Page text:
17099. What are your terms on these advances?
—So much to be paid up every year.

17100. Are they bound to fish for you till it is paid ?
—They are.

17101. Do you make them other advances, such as meal, in the interval?

17102. There have been complaints about the system of these advances. You do not advance them money?
—We advance them money in advancing boats.

17103. And if they want food, you advance them food?

17104. And you cost your accounts with them at the end of the season, at Lammas or Martinmas ?

17105. Do they know what price they are to get for their fish beforehand, or the price of the meal ?
—Yes ; we tell them before they get any article out of our store. The price is fixed before they get it.

17106. Is that customary among the curers?
—I believe it is.

17107. We had the contrary fact stated by the men themselves ?
—There may be some seasons when they may not know the price of the fish, when it is not contracted for at the beginning; but so far as goods is concerned, they know the prices right off. As to the fish, there are very few seasons when the price is not fixed before they go to sea.

17108. Would it not be equally suitable to advance the money and let them buy meal wherever they found it cheapest?
—It would be better if we could manage not to advance them at all. If there was any philanthropic society got up to advance them boats and gear, we would be very glad to pay them in cash.

17109. Would it not give rise to fewer misgivings if you made your advances in cash and not in kind ?
—We do that in great measure. We advance them a good deal of cash at the beginning. Sometimes with a crew of six men we advance them £20, besides goods. It is a mistake when they say they do not get money in advance. There is scarcely a crew in a Lewis boat to whom we do not advance money months before they take a fish out of the sea, apart from meal or anything.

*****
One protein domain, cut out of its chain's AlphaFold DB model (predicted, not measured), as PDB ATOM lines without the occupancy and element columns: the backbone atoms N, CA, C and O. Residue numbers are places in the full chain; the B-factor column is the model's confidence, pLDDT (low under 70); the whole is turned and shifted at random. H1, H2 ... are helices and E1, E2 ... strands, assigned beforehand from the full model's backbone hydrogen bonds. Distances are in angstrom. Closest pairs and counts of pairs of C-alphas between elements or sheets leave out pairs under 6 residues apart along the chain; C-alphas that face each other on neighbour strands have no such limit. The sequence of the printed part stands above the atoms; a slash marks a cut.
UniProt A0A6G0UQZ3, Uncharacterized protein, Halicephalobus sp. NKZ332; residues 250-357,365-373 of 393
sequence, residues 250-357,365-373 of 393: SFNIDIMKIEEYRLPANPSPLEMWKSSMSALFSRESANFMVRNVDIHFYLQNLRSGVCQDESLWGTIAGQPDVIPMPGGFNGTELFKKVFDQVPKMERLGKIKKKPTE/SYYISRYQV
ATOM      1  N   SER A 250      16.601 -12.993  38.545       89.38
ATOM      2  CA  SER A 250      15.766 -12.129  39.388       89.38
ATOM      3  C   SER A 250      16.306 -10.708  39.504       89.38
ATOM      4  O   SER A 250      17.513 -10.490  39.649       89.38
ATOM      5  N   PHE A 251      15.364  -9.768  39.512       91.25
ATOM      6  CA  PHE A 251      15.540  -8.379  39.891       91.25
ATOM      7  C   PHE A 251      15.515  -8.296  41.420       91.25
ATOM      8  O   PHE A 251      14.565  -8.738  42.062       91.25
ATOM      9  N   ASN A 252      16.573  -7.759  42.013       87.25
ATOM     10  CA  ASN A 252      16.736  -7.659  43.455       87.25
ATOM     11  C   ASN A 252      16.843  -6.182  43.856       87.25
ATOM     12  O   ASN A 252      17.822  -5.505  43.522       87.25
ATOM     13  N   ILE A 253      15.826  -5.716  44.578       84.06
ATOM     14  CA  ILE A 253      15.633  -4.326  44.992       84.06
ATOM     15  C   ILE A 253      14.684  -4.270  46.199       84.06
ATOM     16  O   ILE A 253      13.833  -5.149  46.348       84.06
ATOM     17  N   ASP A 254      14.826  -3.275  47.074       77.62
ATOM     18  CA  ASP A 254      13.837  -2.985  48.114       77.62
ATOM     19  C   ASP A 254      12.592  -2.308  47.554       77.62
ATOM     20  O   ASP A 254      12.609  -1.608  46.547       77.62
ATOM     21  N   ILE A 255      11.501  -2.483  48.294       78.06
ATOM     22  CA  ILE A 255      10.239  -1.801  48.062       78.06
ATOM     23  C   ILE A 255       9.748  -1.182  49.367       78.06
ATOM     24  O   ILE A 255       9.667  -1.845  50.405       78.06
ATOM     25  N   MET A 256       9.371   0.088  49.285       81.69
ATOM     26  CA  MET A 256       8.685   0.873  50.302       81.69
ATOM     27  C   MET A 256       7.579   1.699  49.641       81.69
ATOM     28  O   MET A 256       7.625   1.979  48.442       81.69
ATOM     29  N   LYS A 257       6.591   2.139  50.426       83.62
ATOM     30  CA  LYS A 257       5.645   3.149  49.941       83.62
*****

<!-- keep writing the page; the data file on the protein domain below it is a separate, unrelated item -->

17110. How many crews have you fishing for yourself at one time?
—A great number.

17111. Have you a hundred crews fishing?
—I suppose there will be eighty crews.

17112. What percentage of these are clear, or have been usually clear, at the end of the season during the last half dozen years ?
—The last three or four seasons have been rather backward, and there were very few of the boats clear. I don't think we have had many clear since 1880, but in 1880 a great many were clear both in the ling and in the herring fisheries.

17113. Sometimes a good season comes and enables them to clear off?

17114. How do you propose that money should be obtained to build these piers and harbours ?
—I do not see any way of it except by a Government grant.

17115. A full grant ?

17116. No interest payable?
—I do not see how they could pay interest.

17117. Do you know any other instances in Scotland where such grants have been given ?
—Yes, grants have been given to Wick.

17118. Without any payment of interest ?
—Well, it is given, I suppose, on the understanding that interest should be paid, but I understand it has been cancelled.

17119. You would accept the money whether it was or was not to be paid ?
—I would accept it without that. The people are so poor that I know in very great measure it would mitigate the present distress among the fishing population.